Tenant fee ban
The tenant fee ban is wide ranging and will effectively bar all landlords and agents from charging tenants these fees unless defined as permitted in the legislation.
From June 1st 2019, landlords and agents will no longer be able to charge a number of fees in England for new tenancies signed on or after that date.
Existing tenancies will not be affected until June 1st 2020, but it will apply to renewals of tenancies, excluding statutory and contractual periodic tenancies that arise after the Tenant Fees Act comes into force.
If a landlord or agent takes a prohibited payment after that date they will have 28 days to return it or be considered in breach of this legislation.
Basically anything not permitted, that the tenant (or someone acting on their behalf like a guarantor or parent) is required to pay as a condition of the ‘grant, continuance, assignment, termination or renewal’ of an AST or licence agreement.
Here are some examples of banned fees:
- Charging for a guarantor form
- Credit checks
- Cleaning services
- Professional cleaning
- De-fleaing a property as a consequence of allowing pets in the property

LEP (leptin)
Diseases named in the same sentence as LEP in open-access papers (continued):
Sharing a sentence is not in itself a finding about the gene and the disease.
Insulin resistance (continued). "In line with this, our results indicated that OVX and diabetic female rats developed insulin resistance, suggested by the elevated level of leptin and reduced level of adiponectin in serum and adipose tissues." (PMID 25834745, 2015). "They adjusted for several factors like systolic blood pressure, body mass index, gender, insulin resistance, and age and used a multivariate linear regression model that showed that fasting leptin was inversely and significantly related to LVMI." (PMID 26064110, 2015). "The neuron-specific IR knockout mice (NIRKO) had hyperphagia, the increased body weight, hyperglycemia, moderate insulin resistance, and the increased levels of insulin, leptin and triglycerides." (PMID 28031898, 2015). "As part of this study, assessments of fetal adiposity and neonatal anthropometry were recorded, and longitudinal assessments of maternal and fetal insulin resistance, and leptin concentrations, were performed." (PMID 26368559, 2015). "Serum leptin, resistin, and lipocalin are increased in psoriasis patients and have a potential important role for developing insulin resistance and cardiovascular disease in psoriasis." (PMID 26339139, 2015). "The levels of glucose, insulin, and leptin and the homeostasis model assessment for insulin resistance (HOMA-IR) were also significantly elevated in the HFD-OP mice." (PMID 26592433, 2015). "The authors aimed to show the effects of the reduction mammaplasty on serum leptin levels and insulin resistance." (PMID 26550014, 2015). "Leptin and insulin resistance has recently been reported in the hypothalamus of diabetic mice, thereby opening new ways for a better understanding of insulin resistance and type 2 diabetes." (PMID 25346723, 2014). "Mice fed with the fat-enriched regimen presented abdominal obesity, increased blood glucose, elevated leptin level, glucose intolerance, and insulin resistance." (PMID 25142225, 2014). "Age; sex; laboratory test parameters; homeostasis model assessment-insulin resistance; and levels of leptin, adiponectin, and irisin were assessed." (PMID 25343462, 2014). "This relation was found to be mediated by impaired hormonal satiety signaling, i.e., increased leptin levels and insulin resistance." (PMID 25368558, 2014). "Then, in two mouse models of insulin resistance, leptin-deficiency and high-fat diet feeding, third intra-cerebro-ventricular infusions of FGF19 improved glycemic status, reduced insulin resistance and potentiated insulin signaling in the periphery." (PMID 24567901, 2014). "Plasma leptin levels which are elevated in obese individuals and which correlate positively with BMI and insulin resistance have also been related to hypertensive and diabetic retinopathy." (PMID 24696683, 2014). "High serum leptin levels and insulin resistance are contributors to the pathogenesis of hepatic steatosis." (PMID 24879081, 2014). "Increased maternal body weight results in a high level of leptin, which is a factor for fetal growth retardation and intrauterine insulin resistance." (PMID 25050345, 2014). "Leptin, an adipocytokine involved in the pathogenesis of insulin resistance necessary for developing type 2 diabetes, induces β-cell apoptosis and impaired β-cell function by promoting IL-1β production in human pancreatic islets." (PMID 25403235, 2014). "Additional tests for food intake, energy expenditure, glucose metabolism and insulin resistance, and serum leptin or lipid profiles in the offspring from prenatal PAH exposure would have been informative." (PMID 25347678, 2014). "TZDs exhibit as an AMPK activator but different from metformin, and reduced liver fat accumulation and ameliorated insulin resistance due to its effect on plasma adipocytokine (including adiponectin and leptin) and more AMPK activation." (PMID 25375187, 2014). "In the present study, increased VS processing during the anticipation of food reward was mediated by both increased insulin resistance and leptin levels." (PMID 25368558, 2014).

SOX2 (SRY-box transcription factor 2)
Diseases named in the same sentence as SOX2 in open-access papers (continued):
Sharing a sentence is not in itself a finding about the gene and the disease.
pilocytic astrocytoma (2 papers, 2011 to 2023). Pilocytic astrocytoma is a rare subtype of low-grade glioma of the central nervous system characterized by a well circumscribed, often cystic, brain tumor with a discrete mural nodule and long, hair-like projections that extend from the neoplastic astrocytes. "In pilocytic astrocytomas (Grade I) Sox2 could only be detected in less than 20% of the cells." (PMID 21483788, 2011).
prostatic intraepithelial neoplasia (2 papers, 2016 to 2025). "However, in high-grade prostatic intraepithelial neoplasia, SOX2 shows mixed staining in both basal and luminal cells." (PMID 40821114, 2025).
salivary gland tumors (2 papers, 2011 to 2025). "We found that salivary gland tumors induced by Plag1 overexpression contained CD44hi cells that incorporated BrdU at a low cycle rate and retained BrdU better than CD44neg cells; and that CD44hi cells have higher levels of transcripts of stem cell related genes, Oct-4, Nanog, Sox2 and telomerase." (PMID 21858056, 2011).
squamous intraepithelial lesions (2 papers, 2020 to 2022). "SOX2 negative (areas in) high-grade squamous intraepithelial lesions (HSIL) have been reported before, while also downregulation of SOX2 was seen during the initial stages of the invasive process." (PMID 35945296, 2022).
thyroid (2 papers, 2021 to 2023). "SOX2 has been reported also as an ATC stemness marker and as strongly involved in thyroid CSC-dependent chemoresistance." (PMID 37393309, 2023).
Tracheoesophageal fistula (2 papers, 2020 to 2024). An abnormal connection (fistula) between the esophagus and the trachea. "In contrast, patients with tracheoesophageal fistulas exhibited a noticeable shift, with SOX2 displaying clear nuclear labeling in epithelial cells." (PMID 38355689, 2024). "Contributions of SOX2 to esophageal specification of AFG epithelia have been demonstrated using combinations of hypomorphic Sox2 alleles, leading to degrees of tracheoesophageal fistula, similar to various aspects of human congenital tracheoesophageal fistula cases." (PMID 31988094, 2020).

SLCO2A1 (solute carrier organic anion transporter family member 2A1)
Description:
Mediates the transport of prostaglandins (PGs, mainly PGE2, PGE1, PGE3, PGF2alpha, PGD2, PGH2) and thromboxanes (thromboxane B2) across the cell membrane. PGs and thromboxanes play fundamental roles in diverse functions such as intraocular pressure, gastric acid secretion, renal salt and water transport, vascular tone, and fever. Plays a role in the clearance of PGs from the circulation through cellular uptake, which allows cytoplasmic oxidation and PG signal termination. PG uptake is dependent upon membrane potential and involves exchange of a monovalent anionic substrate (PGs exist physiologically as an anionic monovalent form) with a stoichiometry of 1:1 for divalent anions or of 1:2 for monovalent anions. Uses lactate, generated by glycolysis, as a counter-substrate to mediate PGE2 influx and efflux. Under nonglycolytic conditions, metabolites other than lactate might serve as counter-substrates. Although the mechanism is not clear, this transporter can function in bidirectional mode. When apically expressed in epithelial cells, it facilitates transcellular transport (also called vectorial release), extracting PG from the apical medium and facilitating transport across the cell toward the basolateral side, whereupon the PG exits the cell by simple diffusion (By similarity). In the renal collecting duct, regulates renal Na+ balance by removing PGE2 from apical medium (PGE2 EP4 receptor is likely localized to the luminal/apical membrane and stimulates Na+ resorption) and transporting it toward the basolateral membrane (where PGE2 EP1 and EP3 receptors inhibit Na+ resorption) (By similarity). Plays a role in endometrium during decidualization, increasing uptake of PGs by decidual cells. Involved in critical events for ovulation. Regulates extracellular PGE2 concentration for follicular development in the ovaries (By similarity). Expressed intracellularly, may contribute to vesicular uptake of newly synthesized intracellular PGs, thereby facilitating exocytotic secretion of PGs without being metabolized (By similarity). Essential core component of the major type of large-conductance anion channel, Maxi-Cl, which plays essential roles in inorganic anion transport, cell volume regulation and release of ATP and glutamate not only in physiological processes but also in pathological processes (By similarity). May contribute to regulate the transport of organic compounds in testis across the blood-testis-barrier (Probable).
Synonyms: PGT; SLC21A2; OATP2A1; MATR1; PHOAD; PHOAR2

- Admin charges
- Requirements to have specific insurance providers
- Gardening services
Holding deposits, rent (essentially), deposits and charges for defaulting on the contract are all exempted from this ban, with restrictions…
Landlords can require the tenant to use a specific utility or communications provider, wheres agents cannot stipulate such a requirement.
Landlords can also charge for changing tenants or allowing tenants to vacate the property early. This is subject to restrictions on costs however.
- Tenancy deposits limited to 5 weeks
- Holding deposits limited to 1 week’s rent
- Ban on any other payments (except contractual default penalties)
- Fines of £5,000 for first offence (civil)
- Fines of £30,000 for second offence (criminal)
Impact Of Fees
The inability of landlords to charge fees listed above will give rise to landlords increasing rents, therefore increasing market rents throughout England. Inadvertently costing tenants more over the long term than the cost of the fees being banned! Ultimately the losers will be the tenants…
What are your thoughts and the up coming tenant fee ban? Please comment below…